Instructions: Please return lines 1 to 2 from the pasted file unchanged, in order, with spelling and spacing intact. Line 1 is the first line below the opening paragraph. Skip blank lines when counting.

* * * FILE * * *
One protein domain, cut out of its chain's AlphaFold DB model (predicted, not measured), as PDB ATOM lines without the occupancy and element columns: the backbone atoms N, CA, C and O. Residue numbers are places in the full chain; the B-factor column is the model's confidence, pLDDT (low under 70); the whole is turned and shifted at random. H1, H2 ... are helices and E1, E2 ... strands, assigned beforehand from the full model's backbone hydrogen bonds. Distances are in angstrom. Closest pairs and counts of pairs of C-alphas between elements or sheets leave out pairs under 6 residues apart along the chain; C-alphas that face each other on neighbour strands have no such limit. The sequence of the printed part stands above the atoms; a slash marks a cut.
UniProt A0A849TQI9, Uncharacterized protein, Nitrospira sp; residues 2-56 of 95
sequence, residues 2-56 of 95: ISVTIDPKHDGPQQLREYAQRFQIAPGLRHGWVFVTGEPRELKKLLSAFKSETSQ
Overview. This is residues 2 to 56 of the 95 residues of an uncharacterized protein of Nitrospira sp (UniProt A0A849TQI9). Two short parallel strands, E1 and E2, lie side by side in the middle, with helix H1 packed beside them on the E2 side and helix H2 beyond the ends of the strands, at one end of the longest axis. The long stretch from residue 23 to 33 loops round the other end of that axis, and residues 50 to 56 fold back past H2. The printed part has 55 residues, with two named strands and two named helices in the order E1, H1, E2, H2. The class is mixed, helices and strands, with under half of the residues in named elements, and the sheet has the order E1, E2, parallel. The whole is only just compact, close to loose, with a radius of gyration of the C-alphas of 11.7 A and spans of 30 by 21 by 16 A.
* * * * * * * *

UniProt A0A849TQI9, Uncharacterized protein, Nitrospira sp; residues 2-56 of 95
sequence, residues 2-56 of 95: ISVTIDPKHDGPQQLREYAQRFQIAPGLRHGWVFVTGEPRELKKLLSAFKSETSQ